You’re invited to musicians’ recording sessions

With projects by three high-profile artists, music fans have been able to look into the creative process as new projects were being created.

Drew Gurian/Invision/AP
Singer Esperanza Spalding poses for a picture in New York in 2016.

When music fans wanted to learn about how their favorite albums were made, they used to have to wait until deluxe anniversary box sets or documentary films about the recordings were released. 

But with projects by three high-profile artists, they have been able to look into the creative process as new projects were being created.

British singer/songwriter/multi-instrumentalist PJ Harvey incorporated a live art installation as part of her latest album, “The Hope Six Demolition Project.” 

Back in January 2015, she embarked on her roughly monthlong “Recording in Progress” exhibition behind one-way glass at Somerset House in London. 

Audience members could witness the action – or lack thereof – in 45-minute segments. (No phones or anything that could record footage was allowed.)

Meanwhile, New Zealander and veteran troubadour Neil Finn livestreamed rehearsals and the sole four-hour recording session for his latest album, “Out of Silence,” each Friday this past August from his studio in Auckland.

In September, American bassist/vocalist/songwriter Esperanza Spalding wrote, arranged, and recorded “Exposure,” her upcoming release, in Los Angeles over a 77-hour period. The 2011 Best New Artist Grammy winner used Facebook Live as a portal. She planned on issuing only 7,777 copies of the album on CD and vinyl; preorders for the physical media versions of “Exposure” sold out.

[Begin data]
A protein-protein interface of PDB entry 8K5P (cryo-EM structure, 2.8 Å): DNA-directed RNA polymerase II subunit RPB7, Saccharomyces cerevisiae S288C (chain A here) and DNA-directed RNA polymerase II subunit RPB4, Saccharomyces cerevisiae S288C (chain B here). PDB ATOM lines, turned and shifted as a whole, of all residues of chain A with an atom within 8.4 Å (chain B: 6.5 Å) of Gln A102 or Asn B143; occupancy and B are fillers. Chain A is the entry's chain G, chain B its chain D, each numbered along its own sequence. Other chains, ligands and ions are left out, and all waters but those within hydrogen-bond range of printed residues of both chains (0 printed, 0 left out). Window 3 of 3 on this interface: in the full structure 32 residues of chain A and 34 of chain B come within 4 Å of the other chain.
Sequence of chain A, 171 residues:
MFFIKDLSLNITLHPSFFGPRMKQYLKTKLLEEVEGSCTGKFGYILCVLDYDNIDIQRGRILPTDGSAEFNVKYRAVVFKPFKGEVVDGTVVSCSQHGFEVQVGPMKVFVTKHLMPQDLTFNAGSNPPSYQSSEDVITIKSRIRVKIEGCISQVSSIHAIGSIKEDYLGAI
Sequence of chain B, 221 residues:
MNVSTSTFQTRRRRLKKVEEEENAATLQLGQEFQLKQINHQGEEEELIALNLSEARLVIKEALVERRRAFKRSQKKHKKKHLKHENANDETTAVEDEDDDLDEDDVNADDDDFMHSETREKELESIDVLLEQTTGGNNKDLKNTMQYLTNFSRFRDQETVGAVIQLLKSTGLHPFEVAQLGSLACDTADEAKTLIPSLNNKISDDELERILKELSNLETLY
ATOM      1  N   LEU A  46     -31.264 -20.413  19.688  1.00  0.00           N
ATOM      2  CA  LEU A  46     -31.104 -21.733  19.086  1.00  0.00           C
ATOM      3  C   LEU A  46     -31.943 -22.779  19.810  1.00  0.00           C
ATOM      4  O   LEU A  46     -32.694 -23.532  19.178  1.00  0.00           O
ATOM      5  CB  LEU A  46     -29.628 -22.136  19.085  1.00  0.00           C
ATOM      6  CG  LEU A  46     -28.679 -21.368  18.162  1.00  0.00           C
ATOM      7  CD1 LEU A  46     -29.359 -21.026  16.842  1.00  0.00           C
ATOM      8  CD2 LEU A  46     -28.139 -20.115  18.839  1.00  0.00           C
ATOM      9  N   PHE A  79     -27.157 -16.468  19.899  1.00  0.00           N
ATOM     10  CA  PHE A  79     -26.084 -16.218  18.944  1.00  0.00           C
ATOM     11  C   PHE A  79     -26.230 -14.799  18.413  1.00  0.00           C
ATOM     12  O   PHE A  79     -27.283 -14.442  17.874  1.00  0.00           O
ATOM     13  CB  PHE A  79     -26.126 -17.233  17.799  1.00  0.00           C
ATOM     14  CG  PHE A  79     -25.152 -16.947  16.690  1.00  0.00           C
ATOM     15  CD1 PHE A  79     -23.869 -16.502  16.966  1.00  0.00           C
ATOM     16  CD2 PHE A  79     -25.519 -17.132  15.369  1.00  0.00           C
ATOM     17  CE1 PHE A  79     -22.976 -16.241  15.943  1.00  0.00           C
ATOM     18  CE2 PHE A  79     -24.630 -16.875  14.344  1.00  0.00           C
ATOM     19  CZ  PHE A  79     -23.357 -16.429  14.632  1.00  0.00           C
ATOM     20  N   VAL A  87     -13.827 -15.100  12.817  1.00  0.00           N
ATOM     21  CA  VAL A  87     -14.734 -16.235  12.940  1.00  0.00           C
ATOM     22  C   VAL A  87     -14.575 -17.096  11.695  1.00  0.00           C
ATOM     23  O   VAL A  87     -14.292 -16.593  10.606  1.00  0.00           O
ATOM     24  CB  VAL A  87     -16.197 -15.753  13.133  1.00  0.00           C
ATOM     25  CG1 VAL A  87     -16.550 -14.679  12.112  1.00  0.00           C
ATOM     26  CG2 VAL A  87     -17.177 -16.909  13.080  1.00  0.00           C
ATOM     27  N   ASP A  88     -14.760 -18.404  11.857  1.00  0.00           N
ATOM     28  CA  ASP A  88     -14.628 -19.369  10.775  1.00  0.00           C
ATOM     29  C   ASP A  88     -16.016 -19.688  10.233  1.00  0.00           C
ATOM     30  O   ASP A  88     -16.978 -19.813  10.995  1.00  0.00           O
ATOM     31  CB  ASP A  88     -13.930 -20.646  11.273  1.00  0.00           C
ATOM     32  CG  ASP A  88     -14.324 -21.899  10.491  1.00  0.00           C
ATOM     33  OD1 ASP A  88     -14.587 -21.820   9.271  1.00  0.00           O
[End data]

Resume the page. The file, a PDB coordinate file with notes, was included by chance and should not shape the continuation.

“It’s great to come as you are and have that be accepted,” says guitarist Matthew Stevens, who participated in the “Exposure” sessions and says he stopped noticing the cameras early on.

“I kept asking her, ‘Are you sure you don’t want me to come in with any ideas?’ ” vocalist/violinist/guitarist/songwriter Andrew Bird, who also participated in the “Exposure” experiment, remembers. “And she just said, ‘No, no – just yourself.’ ”

“We were really revitalized by [it],” Mr. Stevens says. “It was an amazing experience.”

You've read  of  free articles. Subscribe to continue.

Dear Reader,

About a year ago, I happened upon this statement about the Monitor in the Harvard Business Review – under the charming heading of “do things that don’t interest you”:

“Many things that end up” being meaningful, writes social scientist Joseph Grenny, “have come from conference workshops, articles, or online videos that began as a chore and ended with an insight. My work in Kenya, for example, was heavily influenced by a Christian Science Monitor article I had forced myself to read 10 years earlier. Sometimes, we call things ‘boring’ simply because they lie outside the box we are currently in.”

If you were to come up with a punchline to a joke about the Monitor, that would probably be it. We’re seen as being global, fair, insightful, and perhaps a bit too earnest. We’re the bran muffin of journalism.

But you know what? We change lives. And I’m going to argue that we change lives precisely because we force open that too-small box that most human beings think they live in.

The Monitor is a peculiar little publication that’s hard for the world to figure out. We’re run by a church, but we’re not only for church members and we’re not about converting people. We’re known as being fair even as the world becomes as polarized as at any time since the newspaper’s founding in 1908.

We have a mission beyond circulation, we want to bridge divides. We’re about kicking down the door of thought everywhere and saying, “You are bigger and more capable than you realize. And we can prove it.”

If you’re looking for bran muffin journalism, you can subscribe to the Monitor for $15. You’ll get the Monitor Weekly magazine, the Monitor Daily email, and unlimited access to CSMonitor.com.

QR Code to You’re invited to musicians’ recording sessions
Read this article in
https://www.csmonitor.com/The-Culture/Music/2017/1107/You-re-invited-to-musicians-recording-sessions
QR Code to Subscription page
Start your subscription today
https://www.csmonitor.com/subscribe